Bear markets can be exasperating and stressful and challenging, but they can also be excellent educational experiences. Avoid these nine bear market financial mistakes.
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Financial Mistakes: Bear Market Tips
A course that appears solid during the bull phase may seem a lot weaker when the going gets tough. Hopefully, these common mistakes will help you avoid any slip-ups.
Rush to Sell Stocks
The nature of investing is risk-averse, and particularly in a bear market, it’s tempting to sell stocks and cash out.
Cash feels safe, but it’s not always the answer to your financial issues, especially when saving for retirement or for the long term.
Stocks won’t stay low forever, and recovery can potentially be quicker than you think. Getting back in can also cause losses if done at the wrong time. It takes discipline to stick a long-term plan.
Assume Past Movements Will Match Current Ones
One of the first things investors do when checking investments is to compare previous cycles and current conditions. There could be some sort of link, but times change, and companies change.
It’s good to use analogs to question conditions and examine probabilities, but never assume that current movements will match or closely follow those in the past.
Use the comparatives to assess your investment process, but don’t use them as your investment process.
Reach for the Biggest Gains
Investing in risky stocks to get the most significant gains can lead to disaster. Build protection into your portfolio and manage the risk.
Ensure you have a balanced range so that any future economic downturns don’t affect your investments too much.
Have Emotional Attachments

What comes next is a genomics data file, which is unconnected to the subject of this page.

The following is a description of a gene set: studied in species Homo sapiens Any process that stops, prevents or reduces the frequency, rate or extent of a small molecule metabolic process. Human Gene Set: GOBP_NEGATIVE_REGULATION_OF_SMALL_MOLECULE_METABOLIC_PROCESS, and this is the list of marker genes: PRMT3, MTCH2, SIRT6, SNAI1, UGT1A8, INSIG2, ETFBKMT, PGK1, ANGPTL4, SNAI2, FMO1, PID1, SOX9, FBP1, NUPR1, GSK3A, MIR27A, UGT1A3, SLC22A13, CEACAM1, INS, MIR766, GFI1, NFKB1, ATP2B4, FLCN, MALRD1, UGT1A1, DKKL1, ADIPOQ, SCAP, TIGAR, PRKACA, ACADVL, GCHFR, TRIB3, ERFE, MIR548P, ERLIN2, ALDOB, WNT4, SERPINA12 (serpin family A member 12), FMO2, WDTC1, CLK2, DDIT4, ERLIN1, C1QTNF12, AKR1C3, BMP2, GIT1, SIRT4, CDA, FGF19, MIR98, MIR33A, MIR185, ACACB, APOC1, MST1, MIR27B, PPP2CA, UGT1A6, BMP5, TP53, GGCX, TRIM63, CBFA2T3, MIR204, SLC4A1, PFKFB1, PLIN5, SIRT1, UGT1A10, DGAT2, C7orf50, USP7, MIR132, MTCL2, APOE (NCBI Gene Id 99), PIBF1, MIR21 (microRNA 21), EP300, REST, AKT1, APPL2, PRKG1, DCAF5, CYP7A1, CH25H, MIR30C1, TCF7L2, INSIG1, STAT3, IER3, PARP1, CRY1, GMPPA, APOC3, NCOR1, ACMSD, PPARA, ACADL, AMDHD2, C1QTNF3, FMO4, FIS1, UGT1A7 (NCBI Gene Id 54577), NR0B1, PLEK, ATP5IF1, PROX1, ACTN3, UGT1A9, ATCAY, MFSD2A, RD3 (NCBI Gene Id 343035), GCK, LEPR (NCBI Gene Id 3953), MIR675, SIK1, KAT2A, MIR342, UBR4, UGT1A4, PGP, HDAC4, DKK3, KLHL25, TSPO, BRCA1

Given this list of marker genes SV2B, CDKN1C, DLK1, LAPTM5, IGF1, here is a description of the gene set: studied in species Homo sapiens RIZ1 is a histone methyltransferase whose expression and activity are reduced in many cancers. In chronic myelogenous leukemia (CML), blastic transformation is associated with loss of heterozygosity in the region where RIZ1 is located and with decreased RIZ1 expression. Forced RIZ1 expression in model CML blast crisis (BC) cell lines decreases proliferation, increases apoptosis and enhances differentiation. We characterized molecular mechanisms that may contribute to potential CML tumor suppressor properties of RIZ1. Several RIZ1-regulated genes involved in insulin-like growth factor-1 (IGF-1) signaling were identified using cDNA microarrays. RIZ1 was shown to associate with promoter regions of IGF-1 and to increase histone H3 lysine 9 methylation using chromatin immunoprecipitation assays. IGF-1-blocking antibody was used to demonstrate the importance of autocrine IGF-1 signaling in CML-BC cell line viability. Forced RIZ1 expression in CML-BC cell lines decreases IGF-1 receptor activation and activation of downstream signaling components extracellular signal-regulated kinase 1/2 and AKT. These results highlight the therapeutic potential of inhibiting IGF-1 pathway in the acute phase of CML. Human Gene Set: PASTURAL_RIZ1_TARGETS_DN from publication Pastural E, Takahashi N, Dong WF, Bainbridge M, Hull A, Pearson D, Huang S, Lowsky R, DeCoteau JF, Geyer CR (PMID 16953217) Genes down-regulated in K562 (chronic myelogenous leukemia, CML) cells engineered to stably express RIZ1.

Some people can hold on to stocks for too long because of an emotional attachment they have to them. This “endowment effect” means we attribute a higher value to the things we own.
Listen to warning signs, such as underperformance against peers, as you would with a stock you didn’t own. Don’t ignore the alarm bells because you have some form of an emotive tie. When the charts start to turn negative, consider your options and move on to other things.
When you enter a position, have an exit plan clearly laid out.
Not Focussing on Hard Evidence
Do not base decisions on anecdotal evidence. A good investor always separates the hard evidence from the circumstantial evidence. Use subjective information to get an idea of the bigger picture and then drill further into the evidence to validate what you hear or see. Anecdotal evidence should not drive your investment process on its own.
Use trend models to provide price evidence and validate anything anecdotal.
Closing prices will not provide you with much information other than what happened on the day. Instead, connect short-term signals with long-term trends.
Think about the timeframe of the trends and overarching movements and themes related to daily pricing. If you’re a long-term investor then you should assess and think on long-term price movements, not make decisions on short-term movements.
As a long-term investor, you should stay focused on the long-term – that’s the goal
Follow Bear Market Rallies
According to Investopedia, “a bear Market Rally refers to a sharp. short-term price increase in a stock or market amid a longer-term bear market period. Investors can sometimes misinterpret bear market rallies as markers of the end of a bear market, and so they must be treated with caution.”
They are fierce and extremely volatile often making the investor feel they have already missed out when huge spikes occur. Often investors are sucked in only to be let down by a crazy rebound.
Instead, look at long term trends and investments that have longevity.
Listen to the Narrative
Don’t be biased over particular stories that you hear in the media. Much like having an emotional attachment, separate regular connexions you might see often, with fact. For example, oil and stocks are positively correlated. They are among many separate and complex variables in the markets.
Narratives are useful to inspire you to dig deeper, but they should not be taken as fact.
Forgetting Forget Your Own Performance
As time passes investors are likely to forget their own mistakes and overestimate their past performance. Hindsight bias could cloud your judgement.
Try using a diary to track your wins and losses and your thought process behind your actions. This can be something to refer back to and remind yourself what went right or wrong and use the information to do even better next time.
Financial Mistakes in a Bear Market – Are you an investor? Have you made mistakes or know anyone that has? Please tell us in the section below.